There is still potential for more digitalisation of measures related to product design, material cycle management and new business models. At least every second processing company in Germany reuses residue and waste materials via internal circulation systems. Nonetheless, for two-fifths of these companies, digital networks do not play any role, and in the case of a further two-fifths, the part they play is minor. Only one in ten companies is heavily digitalised. More than half of industrial companies use resource-saving measures that begin at the product design stage. To date, almost half of these companies are not digitally networked, or if they are, it is only to a small extent. Only a third of industrial companies have considered new business models as a way of increasing efficiency. Of these, three out of ten have not been digitalised yet, with a further two-fifths having only a minor level of digitalisation.

Forerunners in material efficiency: Companies with a digital strategy

German industrial firms currently face the challenge of making digital networking a core component of their business strategy. One striking finding of the analysis is that firms that are already prepared for digital transformation today are also forerunners on the road to improved material efficiency. These companies more frequently use material efficiency measures intensively, they are more likely to recognise further potential savings and their efficiency-saving approaches are also more often highly digitalised. Industrial companies with highly developed digitalisation strategies make considerably more intensive use of new techniques and optimisation approaches in manufacturing processes. They are also more likely to utilise new materials or new business models than companies without a digitalisation strategy (Figure 3).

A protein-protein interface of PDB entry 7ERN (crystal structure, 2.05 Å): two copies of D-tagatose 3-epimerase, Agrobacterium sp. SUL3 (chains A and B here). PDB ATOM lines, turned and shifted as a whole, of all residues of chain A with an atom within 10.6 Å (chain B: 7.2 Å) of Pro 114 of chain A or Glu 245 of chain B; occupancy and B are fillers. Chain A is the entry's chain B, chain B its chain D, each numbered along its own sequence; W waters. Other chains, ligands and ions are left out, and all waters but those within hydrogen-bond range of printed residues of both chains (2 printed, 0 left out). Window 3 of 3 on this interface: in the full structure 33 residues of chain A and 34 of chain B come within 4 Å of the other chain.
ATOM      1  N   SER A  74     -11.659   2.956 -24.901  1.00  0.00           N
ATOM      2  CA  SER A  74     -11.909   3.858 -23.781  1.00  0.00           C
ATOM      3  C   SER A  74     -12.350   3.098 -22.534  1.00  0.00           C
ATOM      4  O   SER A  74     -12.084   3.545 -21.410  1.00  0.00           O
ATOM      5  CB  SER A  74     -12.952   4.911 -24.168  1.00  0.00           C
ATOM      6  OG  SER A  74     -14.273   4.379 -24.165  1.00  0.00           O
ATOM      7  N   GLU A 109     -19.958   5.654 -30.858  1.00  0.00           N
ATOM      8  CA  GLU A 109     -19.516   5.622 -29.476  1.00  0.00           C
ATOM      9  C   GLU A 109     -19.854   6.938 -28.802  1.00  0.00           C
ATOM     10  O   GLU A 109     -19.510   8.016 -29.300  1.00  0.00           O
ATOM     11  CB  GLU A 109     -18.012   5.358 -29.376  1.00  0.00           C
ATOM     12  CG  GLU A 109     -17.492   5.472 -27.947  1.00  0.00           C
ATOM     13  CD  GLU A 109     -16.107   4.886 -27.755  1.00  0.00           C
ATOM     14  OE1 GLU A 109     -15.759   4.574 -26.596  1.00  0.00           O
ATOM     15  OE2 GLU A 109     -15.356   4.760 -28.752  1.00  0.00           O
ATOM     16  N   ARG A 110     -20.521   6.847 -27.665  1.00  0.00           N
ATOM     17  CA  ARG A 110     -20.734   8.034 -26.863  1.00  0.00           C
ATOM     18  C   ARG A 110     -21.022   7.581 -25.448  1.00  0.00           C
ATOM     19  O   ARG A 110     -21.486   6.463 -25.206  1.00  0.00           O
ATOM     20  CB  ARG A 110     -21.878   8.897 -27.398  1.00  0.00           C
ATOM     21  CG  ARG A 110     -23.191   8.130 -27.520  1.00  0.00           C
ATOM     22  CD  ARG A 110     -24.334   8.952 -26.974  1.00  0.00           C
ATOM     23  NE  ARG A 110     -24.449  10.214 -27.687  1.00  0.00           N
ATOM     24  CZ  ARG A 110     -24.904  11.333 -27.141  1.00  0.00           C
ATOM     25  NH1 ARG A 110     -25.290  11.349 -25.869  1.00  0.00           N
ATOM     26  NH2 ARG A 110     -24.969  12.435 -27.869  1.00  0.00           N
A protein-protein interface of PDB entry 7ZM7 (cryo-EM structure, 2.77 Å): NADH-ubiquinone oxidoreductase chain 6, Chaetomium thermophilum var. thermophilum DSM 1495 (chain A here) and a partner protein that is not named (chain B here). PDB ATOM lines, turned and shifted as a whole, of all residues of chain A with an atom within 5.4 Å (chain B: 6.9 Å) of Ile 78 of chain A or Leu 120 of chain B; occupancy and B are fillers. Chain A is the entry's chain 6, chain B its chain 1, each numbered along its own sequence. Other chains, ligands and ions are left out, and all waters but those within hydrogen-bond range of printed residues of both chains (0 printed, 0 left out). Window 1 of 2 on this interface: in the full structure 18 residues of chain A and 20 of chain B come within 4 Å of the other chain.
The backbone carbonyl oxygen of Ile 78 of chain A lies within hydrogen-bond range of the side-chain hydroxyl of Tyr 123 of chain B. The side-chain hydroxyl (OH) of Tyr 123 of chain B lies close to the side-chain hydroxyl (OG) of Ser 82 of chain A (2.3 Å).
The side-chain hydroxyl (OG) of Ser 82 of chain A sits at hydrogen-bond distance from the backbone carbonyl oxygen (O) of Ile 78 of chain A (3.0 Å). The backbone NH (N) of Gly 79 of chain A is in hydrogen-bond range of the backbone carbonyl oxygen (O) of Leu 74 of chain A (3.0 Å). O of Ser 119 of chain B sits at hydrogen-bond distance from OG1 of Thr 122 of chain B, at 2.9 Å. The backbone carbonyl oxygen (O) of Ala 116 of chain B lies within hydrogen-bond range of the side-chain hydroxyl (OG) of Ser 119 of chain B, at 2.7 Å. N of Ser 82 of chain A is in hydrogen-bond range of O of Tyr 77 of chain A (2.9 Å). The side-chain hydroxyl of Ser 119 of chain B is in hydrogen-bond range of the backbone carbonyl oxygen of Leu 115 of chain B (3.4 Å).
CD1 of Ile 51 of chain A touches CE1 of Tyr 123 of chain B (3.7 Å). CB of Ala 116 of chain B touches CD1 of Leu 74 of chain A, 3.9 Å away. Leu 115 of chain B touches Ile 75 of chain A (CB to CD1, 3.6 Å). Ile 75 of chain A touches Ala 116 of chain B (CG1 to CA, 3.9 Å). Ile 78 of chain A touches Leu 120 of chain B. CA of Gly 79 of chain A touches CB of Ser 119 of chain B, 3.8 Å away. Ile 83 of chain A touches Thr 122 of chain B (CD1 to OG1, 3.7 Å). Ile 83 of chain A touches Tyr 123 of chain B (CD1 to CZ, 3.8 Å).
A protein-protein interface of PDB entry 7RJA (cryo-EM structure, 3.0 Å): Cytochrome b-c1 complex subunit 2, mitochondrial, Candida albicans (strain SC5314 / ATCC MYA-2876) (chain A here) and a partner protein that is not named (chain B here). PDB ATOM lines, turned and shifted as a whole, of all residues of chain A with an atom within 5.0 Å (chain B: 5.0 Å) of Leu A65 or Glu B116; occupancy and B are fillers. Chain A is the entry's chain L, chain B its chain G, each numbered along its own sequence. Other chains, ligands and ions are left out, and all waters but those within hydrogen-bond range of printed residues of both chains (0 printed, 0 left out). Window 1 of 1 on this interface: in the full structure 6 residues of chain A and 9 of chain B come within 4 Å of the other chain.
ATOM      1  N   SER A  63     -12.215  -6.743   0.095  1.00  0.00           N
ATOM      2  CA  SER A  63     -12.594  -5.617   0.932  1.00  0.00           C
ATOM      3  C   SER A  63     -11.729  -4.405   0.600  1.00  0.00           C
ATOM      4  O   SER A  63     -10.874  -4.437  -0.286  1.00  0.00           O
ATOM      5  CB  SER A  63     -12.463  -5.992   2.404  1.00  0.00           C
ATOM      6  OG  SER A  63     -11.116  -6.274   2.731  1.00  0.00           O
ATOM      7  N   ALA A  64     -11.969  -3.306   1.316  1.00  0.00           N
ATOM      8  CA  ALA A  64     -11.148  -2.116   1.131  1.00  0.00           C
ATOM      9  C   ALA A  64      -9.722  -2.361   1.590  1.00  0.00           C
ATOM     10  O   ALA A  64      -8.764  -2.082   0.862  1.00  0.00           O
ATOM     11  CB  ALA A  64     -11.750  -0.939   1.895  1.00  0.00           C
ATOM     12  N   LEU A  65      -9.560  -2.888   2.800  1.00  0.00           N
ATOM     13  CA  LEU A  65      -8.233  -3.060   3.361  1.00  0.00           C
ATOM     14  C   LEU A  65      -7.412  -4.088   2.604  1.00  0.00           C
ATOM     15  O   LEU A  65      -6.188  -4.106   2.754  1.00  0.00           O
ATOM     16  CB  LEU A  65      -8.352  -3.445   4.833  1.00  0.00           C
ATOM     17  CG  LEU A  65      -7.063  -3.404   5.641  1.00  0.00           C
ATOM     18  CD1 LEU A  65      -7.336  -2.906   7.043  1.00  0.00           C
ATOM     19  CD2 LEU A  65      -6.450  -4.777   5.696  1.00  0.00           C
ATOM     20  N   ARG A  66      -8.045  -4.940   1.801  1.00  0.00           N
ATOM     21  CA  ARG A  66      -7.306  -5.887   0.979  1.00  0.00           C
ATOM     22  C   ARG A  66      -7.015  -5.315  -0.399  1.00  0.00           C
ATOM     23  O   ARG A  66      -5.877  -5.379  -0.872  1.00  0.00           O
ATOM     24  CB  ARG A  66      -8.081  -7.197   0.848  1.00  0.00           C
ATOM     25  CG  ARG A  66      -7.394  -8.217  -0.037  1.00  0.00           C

Figure 3
Highly used measures in the German manufacturing sector according to digitalisation strategy
Highly used measures in the German manufacturing sector according to digitalisation strategy

Note: Percentage of companies applying the respective measure to a high degree. All possible indications of the level of usage: high, moderate, low degree, not yet, measure not suited. All possible indications of a company’s digital focus: high, moderate, low, no focus.

Source: IW-Zukunftspanel, German Economic Institute (IW).

The material savings potential is also assessed differently depending on the strategic focus on digitalisation in the company. While only one in four manufacturing companies without a digitalisation strategy sees additional savings potential, a third of the companies with a highly developed digitalisation strategy recognise further potential. However, companies that have so far integrated digitalisation into their strategy only to a small or moderate degree are more likely to expect further savings potential. Almost half of the companies with a moderately developed digitalisation strategy see additional savings potential if they make optimum use of all technical possibilities. This also applies to over a third of the companies with a minor strategic focus on digitalisation.

Figure 4
Highly digitalised measures in German manufacturing firms according to digitalisation strategy
Highly digitalised measures in German manufacturing firms according to digitalisation strategy

Note: All possible indications of the level of digitalisation: high, moderate, low degree, not at all. All possible indications of a company’s digital focus: high, moderate, low, no focus.

Source: IW-Zukunftspanel, German Economic Institute (IW).